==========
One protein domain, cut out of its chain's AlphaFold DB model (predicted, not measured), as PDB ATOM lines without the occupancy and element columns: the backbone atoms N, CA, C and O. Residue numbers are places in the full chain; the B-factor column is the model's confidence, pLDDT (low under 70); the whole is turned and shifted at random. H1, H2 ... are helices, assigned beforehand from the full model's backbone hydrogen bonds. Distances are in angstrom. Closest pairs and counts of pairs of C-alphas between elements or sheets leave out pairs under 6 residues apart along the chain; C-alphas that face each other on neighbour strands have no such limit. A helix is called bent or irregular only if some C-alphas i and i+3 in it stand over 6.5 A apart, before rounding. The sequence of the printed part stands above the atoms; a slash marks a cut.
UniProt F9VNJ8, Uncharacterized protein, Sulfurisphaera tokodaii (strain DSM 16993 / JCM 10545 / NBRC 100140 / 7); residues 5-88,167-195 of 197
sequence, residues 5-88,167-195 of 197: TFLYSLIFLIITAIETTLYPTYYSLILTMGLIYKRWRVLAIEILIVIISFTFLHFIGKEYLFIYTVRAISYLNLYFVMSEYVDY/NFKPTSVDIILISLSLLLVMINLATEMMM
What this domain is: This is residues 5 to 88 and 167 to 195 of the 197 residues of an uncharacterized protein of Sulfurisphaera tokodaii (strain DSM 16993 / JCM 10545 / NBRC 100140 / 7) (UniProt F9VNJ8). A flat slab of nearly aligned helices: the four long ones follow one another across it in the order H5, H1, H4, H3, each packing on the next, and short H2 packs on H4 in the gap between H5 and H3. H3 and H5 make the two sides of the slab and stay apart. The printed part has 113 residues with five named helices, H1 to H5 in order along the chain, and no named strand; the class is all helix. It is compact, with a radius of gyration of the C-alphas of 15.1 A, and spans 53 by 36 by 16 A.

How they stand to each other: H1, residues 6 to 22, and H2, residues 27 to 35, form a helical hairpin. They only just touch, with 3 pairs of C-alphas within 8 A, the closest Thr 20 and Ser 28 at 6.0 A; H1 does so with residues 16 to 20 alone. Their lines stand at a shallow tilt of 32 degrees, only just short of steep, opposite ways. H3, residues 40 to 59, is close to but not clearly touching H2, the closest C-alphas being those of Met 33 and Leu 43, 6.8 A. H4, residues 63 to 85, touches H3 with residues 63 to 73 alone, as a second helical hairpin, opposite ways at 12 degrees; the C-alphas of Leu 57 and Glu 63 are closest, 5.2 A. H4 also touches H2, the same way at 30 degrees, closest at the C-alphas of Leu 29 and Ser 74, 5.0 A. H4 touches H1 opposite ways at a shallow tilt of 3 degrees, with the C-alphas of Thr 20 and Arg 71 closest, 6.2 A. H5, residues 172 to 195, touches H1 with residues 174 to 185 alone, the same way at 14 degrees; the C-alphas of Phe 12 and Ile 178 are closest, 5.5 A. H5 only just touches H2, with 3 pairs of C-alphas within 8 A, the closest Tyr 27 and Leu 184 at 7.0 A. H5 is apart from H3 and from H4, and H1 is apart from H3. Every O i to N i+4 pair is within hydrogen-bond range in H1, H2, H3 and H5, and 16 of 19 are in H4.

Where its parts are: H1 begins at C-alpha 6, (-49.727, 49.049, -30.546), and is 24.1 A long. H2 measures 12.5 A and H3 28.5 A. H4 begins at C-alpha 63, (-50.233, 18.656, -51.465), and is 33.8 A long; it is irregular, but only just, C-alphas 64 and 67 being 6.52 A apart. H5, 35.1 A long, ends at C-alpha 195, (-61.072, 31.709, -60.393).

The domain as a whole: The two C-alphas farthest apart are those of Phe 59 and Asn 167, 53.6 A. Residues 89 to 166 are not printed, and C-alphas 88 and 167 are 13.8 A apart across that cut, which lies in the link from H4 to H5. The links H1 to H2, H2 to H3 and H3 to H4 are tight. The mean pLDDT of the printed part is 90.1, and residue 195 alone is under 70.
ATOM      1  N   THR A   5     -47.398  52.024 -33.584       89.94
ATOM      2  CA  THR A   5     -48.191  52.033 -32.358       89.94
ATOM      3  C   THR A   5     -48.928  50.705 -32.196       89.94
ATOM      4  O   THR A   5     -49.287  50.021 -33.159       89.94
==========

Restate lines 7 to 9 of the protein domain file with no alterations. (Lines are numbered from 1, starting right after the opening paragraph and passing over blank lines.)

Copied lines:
ATOM      1  N   THR A   5     -47.398  52.024 -33.584       89.94
ATOM      2  CA  THR A   5     -48.191  52.033 -32.358       89.94
ATOM      3  C   THR A   5     -48.928  50.705 -32.196       89.94